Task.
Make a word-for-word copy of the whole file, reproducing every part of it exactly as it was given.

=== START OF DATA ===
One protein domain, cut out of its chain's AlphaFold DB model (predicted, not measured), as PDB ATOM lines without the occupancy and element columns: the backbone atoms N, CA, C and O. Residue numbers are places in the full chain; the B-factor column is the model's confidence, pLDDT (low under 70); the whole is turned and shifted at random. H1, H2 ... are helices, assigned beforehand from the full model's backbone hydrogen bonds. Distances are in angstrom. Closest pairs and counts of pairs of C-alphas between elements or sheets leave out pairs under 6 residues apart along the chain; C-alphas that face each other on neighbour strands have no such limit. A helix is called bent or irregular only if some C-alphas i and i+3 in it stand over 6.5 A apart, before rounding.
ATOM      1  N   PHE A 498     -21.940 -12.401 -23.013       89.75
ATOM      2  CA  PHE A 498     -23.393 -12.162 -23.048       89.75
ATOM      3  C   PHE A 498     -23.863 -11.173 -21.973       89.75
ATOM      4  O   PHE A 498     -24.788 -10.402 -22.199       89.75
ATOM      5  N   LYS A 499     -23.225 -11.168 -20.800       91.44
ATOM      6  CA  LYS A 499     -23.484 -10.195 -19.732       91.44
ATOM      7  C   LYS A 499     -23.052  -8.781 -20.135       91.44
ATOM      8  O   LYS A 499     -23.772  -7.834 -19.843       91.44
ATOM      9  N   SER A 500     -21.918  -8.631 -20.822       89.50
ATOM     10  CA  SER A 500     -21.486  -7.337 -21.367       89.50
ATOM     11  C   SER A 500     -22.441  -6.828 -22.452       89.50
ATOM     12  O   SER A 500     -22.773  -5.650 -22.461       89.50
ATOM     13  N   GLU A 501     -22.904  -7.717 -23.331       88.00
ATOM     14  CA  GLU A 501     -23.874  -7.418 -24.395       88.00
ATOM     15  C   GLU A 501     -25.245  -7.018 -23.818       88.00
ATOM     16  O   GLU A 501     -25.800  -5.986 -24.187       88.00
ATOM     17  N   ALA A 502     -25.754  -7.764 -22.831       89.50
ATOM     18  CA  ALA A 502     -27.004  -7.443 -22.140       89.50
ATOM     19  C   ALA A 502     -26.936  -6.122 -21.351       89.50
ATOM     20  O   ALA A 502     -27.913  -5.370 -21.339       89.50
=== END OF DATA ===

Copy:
One protein domain, cut out of its chain's AlphaFold DB model (predicted, not measured), as PDB ATOM lines without the occupancy and element columns: the backbone atoms N, CA, C and O. Residue numbers are places in the full chain; the B-factor column is the model's confidence, pLDDT (low under 70); the whole is turned and shifted at random. H1, H2 ... are helices, assigned beforehand from the full model's backbone hydrogen bonds. Distances are in angstrom. Closest pairs and counts of pairs of C-alphas between elements or sheets leave out pairs under 6 residues apart along the chain; C-alphas that face each other on neighbour strands have no such limit. A helix is called bent or irregular only if some C-alphas i and i+3 in it stand over 6.5 A apart, before rounding.
ATOM      1  N   PHE A 498     -21.940 -12.401 -23.013       89.75
ATOM      2  CA  PHE A 498     -23.393 -12.162 -23.048       89.75
ATOM      3  C   PHE A 498     -23.863 -11.173 -21.973       89.75
ATOM      4  O   PHE A 498     -24.788 -10.402 -22.199       89.75
ATOM      5  N   LYS A 499     -23.225 -11.168 -20.800       91.44
ATOM      6  CA  LYS A 499     -23.484 -10.195 -19.732       91.44
ATOM      7  C   LYS A 499     -23.052  -8.781 -20.135       91.44
ATOM      8  O   LYS A 499     -23.772  -7.834 -19.843       91.44
ATOM      9  N   SER A 500     -21.918  -8.631 -20.822       89.50
ATOM     10  CA  SER A 500     -21.486  -7.337 -21.367       89.50
ATOM     11  C   SER A 500     -22.441  -6.828 -22.452       89.50
ATOM     12  O   SER A 500     -22.773  -5.650 -22.461       89.50
ATOM     13  N   GLU A 501     -22.904  -7.717 -23.331       88.00
ATOM     14  CA  GLU A 501     -23.874  -7.418 -24.395       88.00
ATOM     15  C   GLU A 501     -25.245  -7.018 -23.818       88.00
ATOM     16  O   GLU A 501     -25.800  -5.986 -24.187       88.00
ATOM     17  N   ALA A 502     -25.754  -7.764 -22.831       89.50
ATOM     18  CA  ALA A 502     -27.004  -7.443 -22.140       89.50
ATOM     19  C   ALA A 502     -26.936  -6.122 -21.351       89.50
ATOM     20  O   ALA A 502     -27.913  -5.370 -21.339       89.50